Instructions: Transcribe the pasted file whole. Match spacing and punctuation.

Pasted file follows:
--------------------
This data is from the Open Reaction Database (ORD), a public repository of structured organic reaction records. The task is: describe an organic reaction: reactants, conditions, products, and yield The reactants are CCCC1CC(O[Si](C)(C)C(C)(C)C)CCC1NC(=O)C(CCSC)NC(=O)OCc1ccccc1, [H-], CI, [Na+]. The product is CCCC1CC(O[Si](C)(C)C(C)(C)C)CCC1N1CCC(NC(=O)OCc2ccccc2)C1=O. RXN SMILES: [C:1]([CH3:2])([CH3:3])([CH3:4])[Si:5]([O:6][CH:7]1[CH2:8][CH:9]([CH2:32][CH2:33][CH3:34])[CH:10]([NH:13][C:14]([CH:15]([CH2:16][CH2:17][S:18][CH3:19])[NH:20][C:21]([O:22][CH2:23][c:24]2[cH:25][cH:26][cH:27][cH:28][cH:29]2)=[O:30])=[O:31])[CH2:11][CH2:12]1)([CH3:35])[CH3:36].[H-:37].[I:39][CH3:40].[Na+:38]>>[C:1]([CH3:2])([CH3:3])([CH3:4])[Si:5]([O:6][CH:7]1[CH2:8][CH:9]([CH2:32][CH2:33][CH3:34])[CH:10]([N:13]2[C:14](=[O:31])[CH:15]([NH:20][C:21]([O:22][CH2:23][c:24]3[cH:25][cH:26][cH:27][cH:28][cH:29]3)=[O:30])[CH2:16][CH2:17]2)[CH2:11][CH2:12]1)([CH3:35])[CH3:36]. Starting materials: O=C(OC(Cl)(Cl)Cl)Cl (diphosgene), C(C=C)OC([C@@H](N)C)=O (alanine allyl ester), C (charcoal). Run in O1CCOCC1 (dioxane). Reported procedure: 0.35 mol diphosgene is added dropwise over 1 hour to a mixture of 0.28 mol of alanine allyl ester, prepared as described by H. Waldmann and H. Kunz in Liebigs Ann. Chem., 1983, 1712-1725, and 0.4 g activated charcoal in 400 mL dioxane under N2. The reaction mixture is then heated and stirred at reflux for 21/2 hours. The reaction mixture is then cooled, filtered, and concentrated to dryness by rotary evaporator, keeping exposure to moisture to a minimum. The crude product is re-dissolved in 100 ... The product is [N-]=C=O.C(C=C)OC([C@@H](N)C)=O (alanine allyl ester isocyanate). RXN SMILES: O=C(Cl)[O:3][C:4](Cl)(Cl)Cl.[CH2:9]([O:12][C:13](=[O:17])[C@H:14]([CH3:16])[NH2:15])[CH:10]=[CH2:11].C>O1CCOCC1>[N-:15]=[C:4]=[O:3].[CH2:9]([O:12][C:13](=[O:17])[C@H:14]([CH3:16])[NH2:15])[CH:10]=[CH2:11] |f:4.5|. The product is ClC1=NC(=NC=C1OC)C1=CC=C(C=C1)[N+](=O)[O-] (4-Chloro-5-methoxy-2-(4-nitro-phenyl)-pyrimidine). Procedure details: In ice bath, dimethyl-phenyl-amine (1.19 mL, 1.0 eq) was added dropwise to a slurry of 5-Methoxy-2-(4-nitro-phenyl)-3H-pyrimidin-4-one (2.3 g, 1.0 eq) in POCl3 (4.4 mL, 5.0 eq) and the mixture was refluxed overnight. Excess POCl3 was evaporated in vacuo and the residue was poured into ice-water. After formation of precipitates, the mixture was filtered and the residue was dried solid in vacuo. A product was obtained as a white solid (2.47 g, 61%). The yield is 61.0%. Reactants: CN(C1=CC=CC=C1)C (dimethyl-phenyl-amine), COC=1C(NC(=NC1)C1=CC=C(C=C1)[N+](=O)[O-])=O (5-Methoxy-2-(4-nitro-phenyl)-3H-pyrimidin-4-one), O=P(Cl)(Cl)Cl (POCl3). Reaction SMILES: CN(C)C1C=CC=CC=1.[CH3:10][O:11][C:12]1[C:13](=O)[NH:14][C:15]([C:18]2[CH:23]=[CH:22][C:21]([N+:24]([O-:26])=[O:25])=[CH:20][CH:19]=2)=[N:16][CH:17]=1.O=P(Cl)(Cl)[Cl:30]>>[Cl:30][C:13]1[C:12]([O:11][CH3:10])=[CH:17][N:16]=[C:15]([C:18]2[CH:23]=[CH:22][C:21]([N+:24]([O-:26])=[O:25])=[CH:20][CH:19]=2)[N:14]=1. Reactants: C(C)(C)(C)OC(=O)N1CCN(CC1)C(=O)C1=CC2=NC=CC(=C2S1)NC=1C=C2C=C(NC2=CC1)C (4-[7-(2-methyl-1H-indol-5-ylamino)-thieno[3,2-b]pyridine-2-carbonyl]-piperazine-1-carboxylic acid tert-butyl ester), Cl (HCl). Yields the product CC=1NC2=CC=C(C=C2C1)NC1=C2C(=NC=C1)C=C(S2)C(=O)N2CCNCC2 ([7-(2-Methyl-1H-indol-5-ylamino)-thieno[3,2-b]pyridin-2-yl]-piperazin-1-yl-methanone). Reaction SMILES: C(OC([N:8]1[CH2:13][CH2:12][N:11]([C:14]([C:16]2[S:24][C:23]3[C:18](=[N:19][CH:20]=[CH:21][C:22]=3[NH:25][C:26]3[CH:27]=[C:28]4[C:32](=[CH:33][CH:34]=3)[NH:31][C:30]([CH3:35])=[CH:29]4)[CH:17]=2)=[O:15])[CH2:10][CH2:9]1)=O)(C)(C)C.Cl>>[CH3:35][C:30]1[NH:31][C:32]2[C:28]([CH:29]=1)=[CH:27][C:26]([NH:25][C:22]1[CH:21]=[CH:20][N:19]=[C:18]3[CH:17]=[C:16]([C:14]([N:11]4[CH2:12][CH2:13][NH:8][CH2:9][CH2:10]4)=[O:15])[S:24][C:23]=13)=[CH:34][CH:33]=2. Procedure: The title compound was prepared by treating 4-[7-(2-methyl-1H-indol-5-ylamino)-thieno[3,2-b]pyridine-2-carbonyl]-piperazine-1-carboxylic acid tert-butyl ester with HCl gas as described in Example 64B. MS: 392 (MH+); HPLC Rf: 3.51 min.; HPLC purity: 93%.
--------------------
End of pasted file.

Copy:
This data is from the Open Reaction Database (ORD), a public repository of structured organic reaction records. The task is: describe an organic reaction: reactants, conditions, products, and yield The reactants are CCCC1CC(O[Si](C)(C)C(C)(C)C)CCC1NC(=O)C(CCSC)NC(=O)OCc1ccccc1, [H-], CI, [Na+]. The product is CCCC1CC(O[Si](C)(C)C(C)(C)C)CCC1N1CCC(NC(=O)OCc2ccccc2)C1=O. RXN SMILES: [C:1]([CH3:2])([CH3:3])([CH3:4])[Si:5]([O:6][CH:7]1[CH2:8][CH:9]([CH2:32][CH2:33][CH3:34])[CH:10]([NH:13][C:14]([CH:15]([CH2:16][CH2:17][S:18][CH3:19])[NH:20][C:21]([O:22][CH2:23][c:24]2[cH:25][cH:26][cH:27][cH:28][cH:29]2)=[O:30])=[O:31])[CH2:11][CH2:12]1)([CH3:35])[CH3:36].[H-:37].[I:39][CH3:40].[Na+:38]>>[C:1]([CH3:2])([CH3:3])([CH3:4])[Si:5]([O:6][CH:7]1[CH2:8][CH:9]([CH2:32][CH2:33][CH3:34])[CH:10]([N:13]2[C:14](=[O:31])[CH:15]([NH:20][C:21]([O:22][CH2:23][c:24]3[cH:25][cH:26][cH:27][cH:28][cH:29]3)=[O:30])[CH2:16][CH2:17]2)[CH2:11][CH2:12]1)([CH3:35])[CH3:36]. Starting materials: O=C(OC(Cl)(Cl)Cl)Cl (diphosgene), C(C=C)OC([C@@H](N)C)=O (alanine allyl ester), C (charcoal). Run in O1CCOCC1 (dioxane). Reported procedure: 0.35 mol diphosgene is added dropwise over 1 hour to a mixture of 0.28 mol of alanine allyl ester, prepared as described by H. Waldmann and H. Kunz in Liebigs Ann. Chem., 1983, 1712-1725, and 0.4 g activated charcoal in 400 mL dioxane under N2. The reaction mixture is then heated and stirred at reflux for 21/2 hours. The reaction mixture is then cooled, filtered, and concentrated to dryness by rotary evaporator, keeping exposure to moisture to a minimum. The crude product is re-dissolved in 100 ... The product is [N-]=C=O.C(C=C)OC([C@@H](N)C)=O (alanine allyl ester isocyanate). RXN SMILES: O=C(Cl)[O:3][C:4](Cl)(Cl)Cl.[CH2:9]([O:12][C:13](=[O:17])[C@H:14]([CH3:16])[NH2:15])[CH:10]=[CH2:11].C>O1CCOCC1>[N-:15]=[C:4]=[O:3].[CH2:9]([O:12][C:13](=[O:17])[C@H:14]([CH3:16])[NH2:15])[CH:10]=[CH2:11] |f:4.5|. The product is ClC1=NC(=NC=C1OC)C1=CC=C(C=C1)[N+](=O)[O-] (4-Chloro-5-methoxy-2-(4-nitro-phenyl)-pyrimidine). Procedure details: In ice bath, dimethyl-phenyl-amine (1.19 mL, 1.0 eq) was added dropwise to a slurry of 5-Methoxy-2-(4-nitro-phenyl)-3H-pyrimidin-4-one (2.3 g, 1.0 eq) in POCl3 (4.4 mL, 5.0 eq) and the mixture was refluxed overnight. Excess POCl3 was evaporated in vacuo and the residue was poured into ice-water. After formation of precipitates, the mixture was filtered and the residue was dried solid in vacuo. A product was obtained as a white solid (2.47 g, 61%). The yield is 61.0%. Reactants: CN(C1=CC=CC=C1)C (dimethyl-phenyl-amine), COC=1C(NC(=NC1)C1=CC=C(C=C1)[N+](=O)[O-])=O (5-Methoxy-2-(4-nitro-phenyl)-3H-pyrimidin-4-one), O=P(Cl)(Cl)Cl (POCl3). Reaction SMILES: CN(C)C1C=CC=CC=1.[CH3:10][O:11][C:12]1[C:13](=O)[NH:14][C:15]([C:18]2[CH:23]=[CH:22][C:21]([N+:24]([O-:26])=[O:25])=[CH:20][CH:19]=2)=[N:16][CH:17]=1.O=P(Cl)(Cl)[Cl:30]>>[Cl:30][C:13]1[C:12]([O:11][CH3:10])=[CH:17][N:16]=[C:15]([C:18]2[CH:23]=[CH:22][C:21]([N+:24]([O-:26])=[O:25])=[CH:20][CH:19]=2)[N:14]=1. Reactants: C(C)(C)(C)OC(=O)N1CCN(CC1)C(=O)C1=CC2=NC=CC(=C2S1)NC=1C=C2C=C(NC2=CC1)C (4-[7-(2-methyl-1H-indol-5-ylamino)-thieno[3,2-b]pyridine-2-carbonyl]-piperazine-1-carboxylic acid tert-butyl ester), Cl (HCl). Yields the product CC=1NC2=CC=C(C=C2C1)NC1=C2C(=NC=C1)C=C(S2)C(=O)N2CCNCC2 ([7-(2-Methyl-1H-indol-5-ylamino)-thieno[3,2-b]pyridin-2-yl]-piperazin-1-yl-methanone). Reaction SMILES: C(OC([N:8]1[CH2:13][CH2:12][N:11]([C:14]([C:16]2[S:24][C:23]3[C:18](=[N:19][CH:20]=[CH:21][C:22]=3[NH:25][C:26]3[CH:27]=[C:28]4[C:32](=[CH:33][CH:34]=3)[NH:31][C:30]([CH3:35])=[CH:29]4)[CH:17]=2)=[O:15])[CH2:10][CH2:9]1)=O)(C)(C)C.Cl>>[CH3:35][C:30]1[NH:31][C:32]2[C:28]([CH:29]=1)=[CH:27][C:26]([NH:25][C:22]1[CH:21]=[CH:20][N:19]=[C:18]3[CH:17]=[C:16]([C:14]([N:11]4[CH2:12][CH2:13][NH:8][CH2:9][CH2:10]4)=[O:15])[S:24][C:23]=13)=[CH:34][CH:33]=2. Procedure: The title compound was prepared by treating 4-[7-(2-methyl-1H-indol-5-ylamino)-thieno[3,2-b]pyridine-2-carbonyl]-piperazine-1-carboxylic acid tert-butyl ester with HCl gas as described in Example 64B. MS: 392 (MH+); HPLC Rf: 3.51 min.; HPLC purity: 93%.